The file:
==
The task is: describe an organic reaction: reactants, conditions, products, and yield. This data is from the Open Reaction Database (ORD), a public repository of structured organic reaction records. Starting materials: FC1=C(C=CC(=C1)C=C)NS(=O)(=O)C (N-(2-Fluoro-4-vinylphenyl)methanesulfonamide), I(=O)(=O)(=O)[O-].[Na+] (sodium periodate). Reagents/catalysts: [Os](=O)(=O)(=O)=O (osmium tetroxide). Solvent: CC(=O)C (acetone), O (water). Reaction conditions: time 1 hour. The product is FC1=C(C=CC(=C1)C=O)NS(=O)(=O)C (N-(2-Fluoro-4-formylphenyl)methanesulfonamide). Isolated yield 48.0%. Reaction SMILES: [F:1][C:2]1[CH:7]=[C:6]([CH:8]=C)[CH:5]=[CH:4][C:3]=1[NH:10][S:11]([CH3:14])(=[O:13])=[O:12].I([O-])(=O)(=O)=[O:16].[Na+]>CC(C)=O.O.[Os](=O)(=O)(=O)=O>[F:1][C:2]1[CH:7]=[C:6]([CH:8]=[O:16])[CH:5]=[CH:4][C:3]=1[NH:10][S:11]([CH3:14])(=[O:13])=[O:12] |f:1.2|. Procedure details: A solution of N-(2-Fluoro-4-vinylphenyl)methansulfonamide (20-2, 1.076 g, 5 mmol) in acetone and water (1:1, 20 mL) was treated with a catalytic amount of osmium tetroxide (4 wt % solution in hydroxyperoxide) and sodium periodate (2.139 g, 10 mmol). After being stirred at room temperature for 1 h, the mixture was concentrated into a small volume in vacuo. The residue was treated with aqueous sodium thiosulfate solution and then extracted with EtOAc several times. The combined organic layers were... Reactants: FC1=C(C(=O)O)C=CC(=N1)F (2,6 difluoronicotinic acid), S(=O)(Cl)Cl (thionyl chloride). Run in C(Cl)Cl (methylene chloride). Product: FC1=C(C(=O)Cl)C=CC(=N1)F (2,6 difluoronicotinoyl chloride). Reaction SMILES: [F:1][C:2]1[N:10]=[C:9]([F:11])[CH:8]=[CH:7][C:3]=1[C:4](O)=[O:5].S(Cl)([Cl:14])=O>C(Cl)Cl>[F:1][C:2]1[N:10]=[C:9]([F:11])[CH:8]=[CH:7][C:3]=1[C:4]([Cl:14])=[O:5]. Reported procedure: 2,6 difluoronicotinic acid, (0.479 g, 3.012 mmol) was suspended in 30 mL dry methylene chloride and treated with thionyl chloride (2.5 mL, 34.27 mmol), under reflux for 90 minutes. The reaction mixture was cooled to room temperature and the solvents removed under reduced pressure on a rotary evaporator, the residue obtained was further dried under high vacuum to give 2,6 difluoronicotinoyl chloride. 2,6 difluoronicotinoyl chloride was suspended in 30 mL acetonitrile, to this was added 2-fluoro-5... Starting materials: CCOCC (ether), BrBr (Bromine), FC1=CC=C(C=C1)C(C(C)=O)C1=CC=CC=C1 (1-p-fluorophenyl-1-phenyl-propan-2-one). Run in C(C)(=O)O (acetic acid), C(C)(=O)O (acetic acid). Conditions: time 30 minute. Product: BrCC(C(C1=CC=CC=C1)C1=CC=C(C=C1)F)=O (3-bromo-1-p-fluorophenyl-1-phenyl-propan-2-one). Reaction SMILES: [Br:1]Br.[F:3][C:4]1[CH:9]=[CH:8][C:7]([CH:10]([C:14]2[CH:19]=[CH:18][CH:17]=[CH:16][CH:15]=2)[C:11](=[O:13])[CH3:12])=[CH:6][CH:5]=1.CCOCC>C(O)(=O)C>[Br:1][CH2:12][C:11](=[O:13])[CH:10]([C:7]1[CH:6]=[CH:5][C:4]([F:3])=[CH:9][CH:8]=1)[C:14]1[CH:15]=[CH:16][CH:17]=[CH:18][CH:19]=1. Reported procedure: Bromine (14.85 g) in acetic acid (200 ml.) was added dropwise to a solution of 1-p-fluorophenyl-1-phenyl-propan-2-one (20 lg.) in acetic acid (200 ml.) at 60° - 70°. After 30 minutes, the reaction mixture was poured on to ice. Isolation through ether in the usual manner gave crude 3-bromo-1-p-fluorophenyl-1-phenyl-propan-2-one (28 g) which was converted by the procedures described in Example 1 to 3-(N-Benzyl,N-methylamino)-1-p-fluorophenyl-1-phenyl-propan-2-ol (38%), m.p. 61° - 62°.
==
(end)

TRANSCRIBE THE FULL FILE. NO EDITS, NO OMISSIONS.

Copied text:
The task is: describe an organic reaction: reactants, conditions, products, and yield. This data is from the Open Reaction Database (ORD), a public repository of structured organic reaction records. Starting materials: FC1=C(C=CC(=C1)C=C)NS(=O)(=O)C (N-(2-Fluoro-4-vinylphenyl)methanesulfonamide), I(=O)(=O)(=O)[O-].[Na+] (sodium periodate). Reagents/catalysts: [Os](=O)(=O)(=O)=O (osmium tetroxide). Solvent: CC(=O)C (acetone), O (water). Reaction conditions: time 1 hour. The product is FC1=C(C=CC(=C1)C=O)NS(=O)(=O)C (N-(2-Fluoro-4-formylphenyl)methanesulfonamide). Isolated yield 48.0%. Reaction SMILES: [F:1][C:2]1[CH:7]=[C:6]([CH:8]=C)[CH:5]=[CH:4][C:3]=1[NH:10][S:11]([CH3:14])(=[O:13])=[O:12].I([O-])(=O)(=O)=[O:16].[Na+]>CC(C)=O.O.[Os](=O)(=O)(=O)=O>[F:1][C:2]1[CH:7]=[C:6]([CH:8]=[O:16])[CH:5]=[CH:4][C:3]=1[NH:10][S:11]([CH3:14])(=[O:13])=[O:12] |f:1.2|. Procedure details: A solution of N-(2-Fluoro-4-vinylphenyl)methansulfonamide (20-2, 1.076 g, 5 mmol) in acetone and water (1:1, 20 mL) was treated with a catalytic amount of osmium tetroxide (4 wt % solution in hydroxyperoxide) and sodium periodate (2.139 g, 10 mmol). After being stirred at room temperature for 1 h, the mixture was concentrated into a small volume in vacuo. The residue was treated with aqueous sodium thiosulfate solution and then extracted with EtOAc several times. The combined organic layers were... Reactants: FC1=C(C(=O)O)C=CC(=N1)F (2,6 difluoronicotinic acid), S(=O)(Cl)Cl (thionyl chloride). Run in C(Cl)Cl (methylene chloride). Product: FC1=C(C(=O)Cl)C=CC(=N1)F (2,6 difluoronicotinoyl chloride). Reaction SMILES: [F:1][C:2]1[N:10]=[C:9]([F:11])[CH:8]=[CH:7][C:3]=1[C:4](O)=[O:5].S(Cl)([Cl:14])=O>C(Cl)Cl>[F:1][C:2]1[N:10]=[C:9]([F:11])[CH:8]=[CH:7][C:3]=1[C:4]([Cl:14])=[O:5]. Reported procedure: 2,6 difluoronicotinic acid, (0.479 g, 3.012 mmol) was suspended in 30 mL dry methylene chloride and treated with thionyl chloride (2.5 mL, 34.27 mmol), under reflux for 90 minutes. The reaction mixture was cooled to room temperature and the solvents removed under reduced pressure on a rotary evaporator, the residue obtained was further dried under high vacuum to give 2,6 difluoronicotinoyl chloride. 2,6 difluoronicotinoyl chloride was suspended in 30 mL acetonitrile, to this was added 2-fluoro-5... Starting materials: CCOCC (ether), BrBr (Bromine), FC1=CC=C(C=C1)C(C(C)=O)C1=CC=CC=C1 (1-p-fluorophenyl-1-phenyl-propan-2-one). Run in C(C)(=O)O (acetic acid), C(C)(=O)O (acetic acid). Conditions: time 30 minute. Product: BrCC(C(C1=CC=CC=C1)C1=CC=C(C=C1)F)=O (3-bromo-1-p-fluorophenyl-1-phenyl-propan-2-one). Reaction SMILES: [Br:1]Br.[F:3][C:4]1[CH:9]=[CH:8][C:7]([CH:10]([C:14]2[CH:19]=[CH:18][CH:17]=[CH:16][CH:15]=2)[C:11](=[O:13])[CH3:12])=[CH:6][CH:5]=1.CCOCC>C(O)(=O)C>[Br:1][CH2:12][C:11](=[O:13])[CH:10]([C:7]1[CH:6]=[CH:5][C:4]([F:3])=[CH:9][CH:8]=1)[C:14]1[CH:15]=[CH:16][CH:17]=[CH:18][CH:19]=1. Reported procedure: Bromine (14.85 g) in acetic acid (200 ml.) was added dropwise to a solution of 1-p-fluorophenyl-1-phenyl-propan-2-one (20 lg.) in acetic acid (200 ml.) at 60° - 70°. After 30 minutes, the reaction mixture was poured on to ice. Isolation through ether in the usual manner gave crude 3-bromo-1-p-fluorophenyl-1-phenyl-propan-2-one (28 g) which was converted by the procedures described in Example 1 to 3-(N-Benzyl,N-methylamino)-1-p-fluorophenyl-1-phenyl-propan-2-ol (38%), m.p. 61° - 62°.